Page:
More and more I think that noticing and naming curiosity is a skill which can be developed and that the capacity to notice and name curiosity in the moment can be built. Sparking curiosity was somewhat of a personal inquiry for me in 2018. So now, in 2019, I’m ready to start the year by exploring the next part with my new class: What do you actually do with that thought, idea or wondering? What are the possibilities? How do you seek complexity within an idea or wondering?
As part of our first unit of inquiry, which we will continue over the year, we’re exploring dispositions and how these dispositions impact us and the culture of our learning community. Our second unit of inquiry is a new unit looking at the interplay between art and mathematics, the role of mathematics in and how transdisciplinary thinking can be transformative. The intersection between these two units is providing rich and authentic learning opportunities.
Earlier in the term we visited the National Gallery of Victoria to see the Escher x Nendo Exhibit. Not only does this exhibit perfectly illustrate the beauty and complexity of art and mathematics, and the innate connection between the two, but every single piece within the exhibit has the potential to spark curiosity.
“But how does it work? How did he actually make it?”
“Which way am I meant to look at it? It’s actually impossible!”
“What was Escher thinking? How does this fish somehow transform into a bird!?”
“What would it look like if I looked at this from the back?”
It seemed really natural to look at this experience with the disposition of curiosity and to use it as starting point for responding to curiosity. What are the possibilities? Someone suggested researching more about Escher’s life. We paused for thinking time. Then the ideas started flowing. We could: analyse the artwork to see the maths within it, draw it to see what techniques are used, take inspiration from one of the artworks and create our own, make a scale model of Nendo’s creations, build a 3D representation of a 2D artwork and make a 2D representation of a 3D artwork. One of my personal favourites came right at the end, “You could actually stop and look slowly at something that grabs your curiosity. What do you notice?” Their curiosity was genuine and the energy was palpable. Fast forward a couple of weeks, and after a few more opportunities to take their ideas further, curiosity is growing amongst the students. They’re seeing more possibilities. They’re making, discussing, debating, refining and wondering.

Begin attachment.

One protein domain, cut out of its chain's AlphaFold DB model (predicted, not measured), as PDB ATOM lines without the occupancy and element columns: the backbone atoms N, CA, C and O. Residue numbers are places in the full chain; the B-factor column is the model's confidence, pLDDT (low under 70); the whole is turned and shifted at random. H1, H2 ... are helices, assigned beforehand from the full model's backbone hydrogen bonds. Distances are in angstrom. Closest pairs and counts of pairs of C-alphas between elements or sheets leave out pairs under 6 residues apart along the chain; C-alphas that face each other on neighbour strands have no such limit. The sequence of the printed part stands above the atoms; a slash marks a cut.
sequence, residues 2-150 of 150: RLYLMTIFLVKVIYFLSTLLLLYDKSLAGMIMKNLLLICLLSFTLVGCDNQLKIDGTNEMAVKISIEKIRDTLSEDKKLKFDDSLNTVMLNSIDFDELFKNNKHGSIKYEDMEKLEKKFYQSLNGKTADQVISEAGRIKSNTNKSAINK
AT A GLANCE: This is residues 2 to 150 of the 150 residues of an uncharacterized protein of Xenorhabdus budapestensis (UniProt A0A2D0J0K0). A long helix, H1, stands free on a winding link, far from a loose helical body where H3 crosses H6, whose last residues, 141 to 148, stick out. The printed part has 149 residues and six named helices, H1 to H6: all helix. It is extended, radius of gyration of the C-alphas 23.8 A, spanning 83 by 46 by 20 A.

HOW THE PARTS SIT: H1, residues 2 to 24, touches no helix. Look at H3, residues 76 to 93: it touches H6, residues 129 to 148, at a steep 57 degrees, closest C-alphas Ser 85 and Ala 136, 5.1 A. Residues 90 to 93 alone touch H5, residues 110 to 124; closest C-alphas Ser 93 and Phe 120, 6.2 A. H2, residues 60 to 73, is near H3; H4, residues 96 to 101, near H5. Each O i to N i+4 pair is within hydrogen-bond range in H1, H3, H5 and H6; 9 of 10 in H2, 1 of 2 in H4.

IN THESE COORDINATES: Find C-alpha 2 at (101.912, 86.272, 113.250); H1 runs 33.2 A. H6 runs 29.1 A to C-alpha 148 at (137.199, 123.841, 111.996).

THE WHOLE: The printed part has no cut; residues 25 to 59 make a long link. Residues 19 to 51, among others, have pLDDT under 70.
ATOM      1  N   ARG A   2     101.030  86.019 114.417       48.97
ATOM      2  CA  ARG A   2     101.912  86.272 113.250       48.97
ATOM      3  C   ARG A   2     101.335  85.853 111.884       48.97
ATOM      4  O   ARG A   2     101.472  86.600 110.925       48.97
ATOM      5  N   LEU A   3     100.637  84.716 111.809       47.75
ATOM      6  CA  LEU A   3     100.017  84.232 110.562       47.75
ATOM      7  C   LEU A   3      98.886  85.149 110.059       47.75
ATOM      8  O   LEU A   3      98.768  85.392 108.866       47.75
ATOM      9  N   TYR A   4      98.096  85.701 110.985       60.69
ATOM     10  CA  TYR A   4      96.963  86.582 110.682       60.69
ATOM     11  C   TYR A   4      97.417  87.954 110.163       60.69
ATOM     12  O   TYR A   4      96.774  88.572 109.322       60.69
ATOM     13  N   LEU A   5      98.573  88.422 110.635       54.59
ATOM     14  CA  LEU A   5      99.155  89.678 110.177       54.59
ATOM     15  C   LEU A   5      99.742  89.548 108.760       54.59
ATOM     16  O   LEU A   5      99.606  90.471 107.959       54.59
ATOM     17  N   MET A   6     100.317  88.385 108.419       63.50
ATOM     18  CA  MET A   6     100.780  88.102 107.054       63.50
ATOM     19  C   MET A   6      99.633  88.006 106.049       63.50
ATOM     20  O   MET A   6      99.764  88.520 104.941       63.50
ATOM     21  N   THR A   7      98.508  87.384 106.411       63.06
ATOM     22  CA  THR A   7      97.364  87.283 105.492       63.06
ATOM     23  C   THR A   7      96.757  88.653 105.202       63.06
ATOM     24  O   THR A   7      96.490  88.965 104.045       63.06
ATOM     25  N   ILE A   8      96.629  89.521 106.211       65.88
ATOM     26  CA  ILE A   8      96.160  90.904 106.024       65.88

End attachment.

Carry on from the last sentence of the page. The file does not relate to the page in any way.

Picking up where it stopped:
Some questions that have been guiding our thinking and discussions include:
- How do you know that you’re curious about something?
- What questions grow from curiosity?
- How might we seek complexity?
- What does it mean to be in flow? (Both as individuals and as a class)
- Where is the maths within what we are building/making/creating?
- What disposition would be helpful in this moment right now?
- What other dispositions might help us be curious?
Studio Time has found a way into our learning in a real and authentic manner. It’s growing from within the unit and, I have no doubt, will continue to develop organically. As teachers, we’re giving thought to pushing thinking forward, as well as providing other learning experiences and provocations to keep up the momentum and spark further curiosity. For us it’s also about slowing down and really looking at what’s happening, and considering how we are responding to what the students are revealing about their understandings, their curiosities and themselves as learners.